War Without Glamour   Exhibition arrives at Liskeard

War Without Glamour Exhibition arrives at Liskeard
Liskeard and District Museum

By: Liskeard Museum
Added: 02 December 2019

Liskeard Museum is excited to be the showcasing an international exhibition dedicated to the Life and Work of Emily Hobhouse.

Emily Hobhouse was born in 1860 just a few miles outside of Liskeard, at the rectory in St Ive. She was one of five surviving children of Reginald and Caroline Hobhouse. Reginald was rector of St Ive for over 50 years. Caroline was a descendant of the famous Squire Trelawney. At the age of 35 Emily’s life and new adventures away from Cornwall began.

Emily Hobhouse is celebrated for her relief work in the concentration camps of the South African War.  This exhibition uncovers Emily Hobhouse’s less well-known contribution to international peace, humanitarianism, and South African politics in the post-war period, including her work in Germany following the First World War. Through her remarkable writings – most vividly her book War Without Glamour  – it  tells the story of her lifelong commitment to revealing the devastating impact of war on civilians.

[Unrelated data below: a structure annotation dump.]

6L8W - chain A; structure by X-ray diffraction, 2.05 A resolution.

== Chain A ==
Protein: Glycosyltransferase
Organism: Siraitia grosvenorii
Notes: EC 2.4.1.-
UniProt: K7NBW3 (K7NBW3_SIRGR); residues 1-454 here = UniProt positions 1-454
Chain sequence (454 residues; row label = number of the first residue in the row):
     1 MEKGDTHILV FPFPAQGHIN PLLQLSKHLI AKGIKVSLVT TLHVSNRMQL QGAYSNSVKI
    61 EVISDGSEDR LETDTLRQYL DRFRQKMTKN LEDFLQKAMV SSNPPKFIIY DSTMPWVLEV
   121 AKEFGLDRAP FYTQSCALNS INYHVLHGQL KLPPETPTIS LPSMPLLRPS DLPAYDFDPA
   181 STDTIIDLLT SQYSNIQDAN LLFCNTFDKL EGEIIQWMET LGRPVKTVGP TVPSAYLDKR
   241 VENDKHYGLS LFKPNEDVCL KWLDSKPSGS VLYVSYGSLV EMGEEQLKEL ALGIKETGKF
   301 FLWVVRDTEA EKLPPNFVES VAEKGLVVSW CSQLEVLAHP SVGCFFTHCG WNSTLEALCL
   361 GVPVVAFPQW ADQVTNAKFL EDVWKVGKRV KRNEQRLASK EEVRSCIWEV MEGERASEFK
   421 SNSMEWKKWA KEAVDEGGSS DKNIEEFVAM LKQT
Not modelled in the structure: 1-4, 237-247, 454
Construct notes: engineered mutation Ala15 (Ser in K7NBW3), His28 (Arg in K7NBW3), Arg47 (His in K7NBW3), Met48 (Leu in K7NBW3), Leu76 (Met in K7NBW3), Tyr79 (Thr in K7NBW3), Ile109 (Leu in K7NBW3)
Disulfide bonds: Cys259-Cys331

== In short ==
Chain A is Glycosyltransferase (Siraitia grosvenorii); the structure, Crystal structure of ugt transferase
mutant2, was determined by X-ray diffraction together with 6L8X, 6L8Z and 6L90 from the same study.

Newly-donated papers at the Bodleian Library in Oxford were an important source of the research behind this exhibition by Dr Helen Dampier (Leeds Beckett University) and Dr Rebecca Gill (University of Huddersfield). Liskeard Museum presents this exhibition alongside letters, paintings and artefacts from our own collection. We are also grateful for the loan of artefacts not normally on public display from local collections.

The exhibition will be formally opened on Saturday 14th December and will run until Februrary 2020.